• Excellent post Erika! I am so stuck between trying to figure out if I want to completely nix ads on my blog or not. Because let’s face it, ads bring on the clutter, but then if traffic is great, ads can be a good source of revenue. Right now I keep my network ads up and then I have like one Adsense and one via yahoo. I am hoping to get better optimization instead by using in post affiliate links and even sponsored posts.

    Any tips on ways to up our traffic if we notice our site has taken a plumet?

    • I hear you, Shae. There’s a fine line between tasteful ads and overwhelming clutter, IMO. It’s definitely a balance everyone who runs ads has to manage carefully, otherwise the ads can end up driving people away. This is personally why I’m only running two slots right now. I feel for my specific site/niche, more than that could get annoying.

      I’m wondering, was there a specific time when you noticed your traffic drop off? In poking around your site, I think it is really well-suited for Pinterest… how is your traffic through there? I’m thinking if you made at least one beautiful, Pinterest-optimized graphic (“long” images rather than short, “wide” images) for each post you could see a big improvement through that channel.

      I also noticed that you haven’t had a lot of “how to” or educational posts on hair care lately, which are super helpful (and popular). I think if you focused on creating new, epic content in that area, that would improve your traffic as well. 🙂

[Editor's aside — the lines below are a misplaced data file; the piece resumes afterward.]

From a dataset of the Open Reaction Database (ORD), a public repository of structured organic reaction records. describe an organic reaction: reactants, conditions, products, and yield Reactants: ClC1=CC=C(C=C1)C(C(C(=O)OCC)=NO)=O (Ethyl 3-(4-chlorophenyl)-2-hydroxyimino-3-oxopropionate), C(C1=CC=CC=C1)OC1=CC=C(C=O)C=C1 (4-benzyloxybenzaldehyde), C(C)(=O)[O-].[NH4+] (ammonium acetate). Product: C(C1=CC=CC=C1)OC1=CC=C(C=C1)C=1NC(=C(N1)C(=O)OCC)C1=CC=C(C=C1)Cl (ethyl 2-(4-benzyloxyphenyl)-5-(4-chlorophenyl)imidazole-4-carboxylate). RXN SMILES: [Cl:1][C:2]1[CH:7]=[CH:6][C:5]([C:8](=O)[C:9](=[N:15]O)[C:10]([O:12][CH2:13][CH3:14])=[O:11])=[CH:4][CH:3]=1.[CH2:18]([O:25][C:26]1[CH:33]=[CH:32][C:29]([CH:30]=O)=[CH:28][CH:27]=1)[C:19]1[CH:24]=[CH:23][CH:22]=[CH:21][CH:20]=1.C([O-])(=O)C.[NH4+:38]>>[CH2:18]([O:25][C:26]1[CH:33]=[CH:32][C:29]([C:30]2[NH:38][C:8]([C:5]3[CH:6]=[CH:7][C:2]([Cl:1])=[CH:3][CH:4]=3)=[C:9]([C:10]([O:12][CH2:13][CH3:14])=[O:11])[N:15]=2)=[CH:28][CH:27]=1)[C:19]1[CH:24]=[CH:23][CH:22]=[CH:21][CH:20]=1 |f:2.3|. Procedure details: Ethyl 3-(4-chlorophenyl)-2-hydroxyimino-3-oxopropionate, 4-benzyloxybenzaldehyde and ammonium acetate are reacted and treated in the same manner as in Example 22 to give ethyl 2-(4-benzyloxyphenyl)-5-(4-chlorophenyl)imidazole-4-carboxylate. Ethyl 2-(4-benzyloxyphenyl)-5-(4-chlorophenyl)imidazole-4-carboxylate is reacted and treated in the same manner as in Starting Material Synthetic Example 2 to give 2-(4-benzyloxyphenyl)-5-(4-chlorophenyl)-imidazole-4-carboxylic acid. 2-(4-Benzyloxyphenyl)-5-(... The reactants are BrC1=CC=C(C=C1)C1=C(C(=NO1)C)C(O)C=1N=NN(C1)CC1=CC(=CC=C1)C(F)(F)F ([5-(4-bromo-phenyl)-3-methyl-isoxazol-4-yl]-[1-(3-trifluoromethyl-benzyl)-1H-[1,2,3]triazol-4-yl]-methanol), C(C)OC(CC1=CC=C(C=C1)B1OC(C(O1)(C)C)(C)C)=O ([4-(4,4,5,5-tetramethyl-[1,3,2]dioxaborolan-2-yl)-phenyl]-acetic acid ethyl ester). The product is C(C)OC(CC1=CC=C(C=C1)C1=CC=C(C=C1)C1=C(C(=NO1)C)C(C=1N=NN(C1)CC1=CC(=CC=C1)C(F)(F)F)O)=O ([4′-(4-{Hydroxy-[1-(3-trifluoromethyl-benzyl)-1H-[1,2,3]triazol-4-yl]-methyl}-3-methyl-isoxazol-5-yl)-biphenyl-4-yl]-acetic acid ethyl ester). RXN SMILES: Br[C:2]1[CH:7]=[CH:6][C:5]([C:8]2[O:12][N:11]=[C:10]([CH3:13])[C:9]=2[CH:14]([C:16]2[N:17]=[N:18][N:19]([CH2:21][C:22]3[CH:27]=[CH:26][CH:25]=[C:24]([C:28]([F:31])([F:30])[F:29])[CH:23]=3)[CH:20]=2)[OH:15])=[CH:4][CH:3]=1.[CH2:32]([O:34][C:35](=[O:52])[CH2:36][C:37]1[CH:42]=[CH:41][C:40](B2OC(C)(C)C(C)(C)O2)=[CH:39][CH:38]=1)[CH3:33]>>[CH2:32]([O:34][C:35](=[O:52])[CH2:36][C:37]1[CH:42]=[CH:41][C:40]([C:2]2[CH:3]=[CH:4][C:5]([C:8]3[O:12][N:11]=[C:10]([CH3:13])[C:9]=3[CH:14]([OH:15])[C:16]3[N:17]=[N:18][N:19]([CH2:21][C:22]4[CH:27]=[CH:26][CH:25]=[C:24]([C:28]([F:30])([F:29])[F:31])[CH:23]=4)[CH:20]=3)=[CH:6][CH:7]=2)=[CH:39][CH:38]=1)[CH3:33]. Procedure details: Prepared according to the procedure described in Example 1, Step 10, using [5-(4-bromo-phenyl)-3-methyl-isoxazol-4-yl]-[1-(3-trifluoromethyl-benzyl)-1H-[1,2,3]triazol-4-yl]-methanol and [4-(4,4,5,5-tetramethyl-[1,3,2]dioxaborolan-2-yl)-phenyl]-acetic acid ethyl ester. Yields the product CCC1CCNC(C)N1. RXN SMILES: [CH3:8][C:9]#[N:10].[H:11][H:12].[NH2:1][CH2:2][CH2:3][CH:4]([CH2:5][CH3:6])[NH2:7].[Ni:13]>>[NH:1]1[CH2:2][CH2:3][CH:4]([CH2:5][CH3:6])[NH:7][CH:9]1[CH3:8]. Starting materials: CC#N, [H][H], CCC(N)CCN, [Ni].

I’d also look at where you used to get most of your readers from and perhaps redevelop those connections. Engaging in Facebook groups, Twitter chats, or Google+ communities are all good options as well.

      I hope that helps!

      • I noticed the dip maybe like last year but I’ve been trying to figure out what’s the best way to revamp and then rebuild traffic. I actually haven’t been using Pinterest that much to promote my site (Crazy I know considering I live on Pinterest). I’ll start doing more Pinterest optimized graphics, because I do know it should help.

        I’ve recognized a few pins (of other people’s posts) that I have shared that completely take on traffic, so I should probably study those and then see. And definitely I’m working on rebuilding communication in groups and on social. Thanks Erika!

    • I agree with Erika - I bet you’d do really well on Pinterest by creating some pin-optimized images to drive traffic back to your site. A little text overlay on top of a pretty vertical image can work wonders! Even turning the individual text images on your manifesto page into one big infographic would probably perform well on Pinterest: